Publisher: Springer International Publishing
Series: History of Computing
Publication Date: October 09, 2015
Binding: Kobo eBook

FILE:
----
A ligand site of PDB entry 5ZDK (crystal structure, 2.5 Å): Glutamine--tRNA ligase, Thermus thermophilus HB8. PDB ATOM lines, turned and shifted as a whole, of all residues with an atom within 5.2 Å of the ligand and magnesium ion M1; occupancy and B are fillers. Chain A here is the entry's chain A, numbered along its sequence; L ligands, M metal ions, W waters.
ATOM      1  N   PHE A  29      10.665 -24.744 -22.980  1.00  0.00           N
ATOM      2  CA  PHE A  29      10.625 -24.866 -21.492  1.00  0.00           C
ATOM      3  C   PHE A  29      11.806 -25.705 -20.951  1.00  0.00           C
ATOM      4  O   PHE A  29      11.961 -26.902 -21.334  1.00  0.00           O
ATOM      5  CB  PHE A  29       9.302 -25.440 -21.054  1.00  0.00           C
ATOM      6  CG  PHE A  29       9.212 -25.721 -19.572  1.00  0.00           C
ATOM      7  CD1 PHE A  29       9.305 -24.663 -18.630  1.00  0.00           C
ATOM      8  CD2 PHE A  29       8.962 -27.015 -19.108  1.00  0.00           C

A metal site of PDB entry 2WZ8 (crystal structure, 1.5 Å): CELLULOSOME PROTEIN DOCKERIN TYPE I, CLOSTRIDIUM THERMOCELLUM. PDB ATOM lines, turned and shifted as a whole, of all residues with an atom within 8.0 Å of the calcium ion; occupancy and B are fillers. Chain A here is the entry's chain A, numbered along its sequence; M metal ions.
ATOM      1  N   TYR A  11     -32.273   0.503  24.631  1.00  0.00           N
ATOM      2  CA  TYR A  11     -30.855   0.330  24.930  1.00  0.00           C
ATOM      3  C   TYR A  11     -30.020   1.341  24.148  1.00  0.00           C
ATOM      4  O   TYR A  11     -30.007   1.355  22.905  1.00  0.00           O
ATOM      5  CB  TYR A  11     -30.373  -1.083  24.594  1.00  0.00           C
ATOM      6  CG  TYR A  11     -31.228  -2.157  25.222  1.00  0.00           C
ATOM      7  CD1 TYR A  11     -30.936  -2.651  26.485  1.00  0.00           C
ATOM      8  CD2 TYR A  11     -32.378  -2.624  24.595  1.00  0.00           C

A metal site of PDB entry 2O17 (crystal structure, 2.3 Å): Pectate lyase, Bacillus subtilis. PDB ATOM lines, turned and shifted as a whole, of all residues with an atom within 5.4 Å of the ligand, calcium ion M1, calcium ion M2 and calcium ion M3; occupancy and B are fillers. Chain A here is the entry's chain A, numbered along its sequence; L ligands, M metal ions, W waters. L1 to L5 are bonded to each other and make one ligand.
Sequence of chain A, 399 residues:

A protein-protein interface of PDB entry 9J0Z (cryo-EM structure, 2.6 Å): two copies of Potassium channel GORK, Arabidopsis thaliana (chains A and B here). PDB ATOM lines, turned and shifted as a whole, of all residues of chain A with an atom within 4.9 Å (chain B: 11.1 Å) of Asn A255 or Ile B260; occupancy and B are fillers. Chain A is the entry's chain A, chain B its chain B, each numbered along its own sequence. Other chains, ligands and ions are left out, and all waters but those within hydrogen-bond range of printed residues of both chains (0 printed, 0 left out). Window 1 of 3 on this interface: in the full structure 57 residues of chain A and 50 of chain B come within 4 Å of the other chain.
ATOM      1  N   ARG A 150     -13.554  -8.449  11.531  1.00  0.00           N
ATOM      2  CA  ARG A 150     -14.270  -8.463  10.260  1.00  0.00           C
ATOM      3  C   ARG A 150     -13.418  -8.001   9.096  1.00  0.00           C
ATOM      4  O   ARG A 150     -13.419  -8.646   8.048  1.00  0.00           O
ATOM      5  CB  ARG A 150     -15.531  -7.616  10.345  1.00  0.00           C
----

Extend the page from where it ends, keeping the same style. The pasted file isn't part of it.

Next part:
This important volume examines European perspectives on the historical relations that women have maintained with information and communication technologies (ICTs), since the telegraph. Features: describes how gendered networks have formed around ICT since the late 19th Century; reviews the gendered issues revealed by the conflict between the actress Ms Sylviac and the French telephone administration in 1904, or by ‘feminine’ blogs; examines how gender representations, age categories, and uses of ICT interact and are mutually formed in children’s magazines; illuminates the participation of women in the early days of computing, through a case study on the Rothamsted Statistics Department; presents a comparative study of women in computing in France, Finland and the UK, revealing similar gender divisions within the ICT professions of these countries; discusses diversity interventions and the part that history could (and should) play to ensure women do not take second place in specific occupational sectors.